Another Nine-Inch Nail for Behavioral Genetics!

Human Development (Impact Factor: 1.38). 01/2006; 49(6):336-342. DOI: 10.1159/000096532

ABSTRACT About the time that I was completing my doctoral training (in 1971), reactions to Jensen's [1969] paper in the Harvard Educational Review about the heritability of intelligence were beginning to be published [e.g., Hebb, 1970; Hirsch, 1970] and were explaining to social and behavioral scientists the egregious flaws in theory and meth-od associated with behavior genetics. As a neophyte in developmental science, I na-ively believed that the matter of genetic reductionism would have been settled by this exchange, and by the classic paper of Anastasi [1958] and the earlier one by Schneirla [1956]. I was certain that no one would again take seriously the idea that genes (na-ture), split off from the environment, from the multiple levels of the context (or ecol-ogy) of human development (nurture), could provide an independent, noninteractive source of intelligence or of any other functional (or structural) feature of human de-velopment, no matter what dazzling statistical [but ill-founded; e.g., Feldman & Le-wontin, 1975; Layzer, 1974; Wahlsten, 1990] methods were used to estimate the addi-tive and isolated influence of genes on behavior. I was wrong. Across the ensuing third of a century the erroneous claims and mis-interpreted data of behavioral genetics, and of associated biologically reductionist ac-counts of human development (such as sociobiology or evolutionary psychology), have continued to 'rise from the grave' [e.g. Rushton, 2000], despite the biological, psychological and statistical scholarship that should have kept these ideas 'dead and buried' [e.g.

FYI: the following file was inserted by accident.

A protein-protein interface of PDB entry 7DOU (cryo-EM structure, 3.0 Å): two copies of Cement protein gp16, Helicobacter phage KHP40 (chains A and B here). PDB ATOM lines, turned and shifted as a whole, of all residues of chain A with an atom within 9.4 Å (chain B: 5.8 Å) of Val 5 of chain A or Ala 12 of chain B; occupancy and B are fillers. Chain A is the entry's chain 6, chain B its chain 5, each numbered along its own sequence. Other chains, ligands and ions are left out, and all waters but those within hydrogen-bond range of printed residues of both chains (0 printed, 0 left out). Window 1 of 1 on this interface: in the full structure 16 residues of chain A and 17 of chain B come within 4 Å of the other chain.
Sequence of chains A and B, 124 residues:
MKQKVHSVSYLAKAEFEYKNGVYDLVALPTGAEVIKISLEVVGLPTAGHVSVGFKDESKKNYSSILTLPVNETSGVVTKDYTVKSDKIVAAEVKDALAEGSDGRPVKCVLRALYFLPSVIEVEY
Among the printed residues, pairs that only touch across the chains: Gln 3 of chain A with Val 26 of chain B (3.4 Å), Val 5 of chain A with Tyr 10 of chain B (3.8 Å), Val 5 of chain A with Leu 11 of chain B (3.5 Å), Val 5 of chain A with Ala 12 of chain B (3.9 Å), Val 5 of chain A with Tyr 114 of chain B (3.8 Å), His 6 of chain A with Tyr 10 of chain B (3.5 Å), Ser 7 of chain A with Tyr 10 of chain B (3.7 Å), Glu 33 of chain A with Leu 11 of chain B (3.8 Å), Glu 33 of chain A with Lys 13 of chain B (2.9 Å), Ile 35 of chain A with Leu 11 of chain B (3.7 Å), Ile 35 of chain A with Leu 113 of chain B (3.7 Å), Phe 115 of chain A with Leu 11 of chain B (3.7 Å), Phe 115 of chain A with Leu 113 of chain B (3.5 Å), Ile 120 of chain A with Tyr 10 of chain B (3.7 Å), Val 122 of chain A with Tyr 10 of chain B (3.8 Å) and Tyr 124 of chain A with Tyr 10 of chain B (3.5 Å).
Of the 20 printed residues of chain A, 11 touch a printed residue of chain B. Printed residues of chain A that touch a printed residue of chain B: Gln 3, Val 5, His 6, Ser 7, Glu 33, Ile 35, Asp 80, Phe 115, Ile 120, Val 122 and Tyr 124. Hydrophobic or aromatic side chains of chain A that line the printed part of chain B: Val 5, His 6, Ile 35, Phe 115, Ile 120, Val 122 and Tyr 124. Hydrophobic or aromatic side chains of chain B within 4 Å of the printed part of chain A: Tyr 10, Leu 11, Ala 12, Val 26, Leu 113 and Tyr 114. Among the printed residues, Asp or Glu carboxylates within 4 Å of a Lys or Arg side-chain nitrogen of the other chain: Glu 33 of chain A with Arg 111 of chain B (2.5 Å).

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    • "Such an understanding represents a major undertaking because of the inherent complexity of the systems involved (Burmeister, McInnis, & Zöllner, 2008; Richardson & Norgate, 2006; Rutter et al., 2001). Although twin studies have shown that almost all human characteristics are heritable, finding a single, or even a limited number of polymorphisms or genes that account for individual differences is usually impossible since in the determination of complex outcomes, including most diseases, multiple genes interact in complex ways (Burmeister et al., 2008; Lerner, 2006). Defining and delineating the environment in which organisms live is also a challenge. "
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